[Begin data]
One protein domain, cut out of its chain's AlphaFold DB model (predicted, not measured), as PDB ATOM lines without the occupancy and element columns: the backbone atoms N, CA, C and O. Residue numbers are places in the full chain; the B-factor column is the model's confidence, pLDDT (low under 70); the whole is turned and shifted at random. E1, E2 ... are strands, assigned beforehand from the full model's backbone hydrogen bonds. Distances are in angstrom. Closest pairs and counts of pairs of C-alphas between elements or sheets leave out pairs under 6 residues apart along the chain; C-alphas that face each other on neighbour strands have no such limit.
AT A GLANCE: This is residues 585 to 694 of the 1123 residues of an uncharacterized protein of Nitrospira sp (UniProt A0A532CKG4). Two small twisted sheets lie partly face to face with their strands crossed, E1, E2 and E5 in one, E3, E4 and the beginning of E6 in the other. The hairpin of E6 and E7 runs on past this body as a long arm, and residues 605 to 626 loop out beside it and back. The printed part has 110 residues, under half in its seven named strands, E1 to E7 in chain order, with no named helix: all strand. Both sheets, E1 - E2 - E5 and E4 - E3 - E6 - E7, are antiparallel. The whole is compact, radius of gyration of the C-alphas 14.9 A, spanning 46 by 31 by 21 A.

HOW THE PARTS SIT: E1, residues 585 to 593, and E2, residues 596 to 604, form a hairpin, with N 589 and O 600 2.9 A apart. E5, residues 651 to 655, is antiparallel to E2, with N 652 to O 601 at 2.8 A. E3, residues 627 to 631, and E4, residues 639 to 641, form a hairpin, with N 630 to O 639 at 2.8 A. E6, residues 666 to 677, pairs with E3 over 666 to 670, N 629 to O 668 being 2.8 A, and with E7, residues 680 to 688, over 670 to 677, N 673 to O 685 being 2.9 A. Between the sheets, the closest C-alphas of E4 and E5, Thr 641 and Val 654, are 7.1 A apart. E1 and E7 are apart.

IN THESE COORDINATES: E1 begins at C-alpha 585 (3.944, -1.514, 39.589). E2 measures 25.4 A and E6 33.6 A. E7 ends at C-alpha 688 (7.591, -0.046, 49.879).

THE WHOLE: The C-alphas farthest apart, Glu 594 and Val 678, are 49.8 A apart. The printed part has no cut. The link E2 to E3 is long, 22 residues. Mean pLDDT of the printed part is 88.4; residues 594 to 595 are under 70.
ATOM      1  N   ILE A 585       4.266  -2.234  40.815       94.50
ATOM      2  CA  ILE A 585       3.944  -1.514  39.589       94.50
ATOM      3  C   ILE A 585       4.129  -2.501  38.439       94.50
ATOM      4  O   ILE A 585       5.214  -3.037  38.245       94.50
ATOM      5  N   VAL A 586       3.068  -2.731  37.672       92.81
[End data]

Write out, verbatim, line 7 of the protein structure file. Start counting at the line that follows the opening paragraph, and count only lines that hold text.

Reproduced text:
ATOM      3  C   ILE A 585       4.129  -2.501  38.439       94.50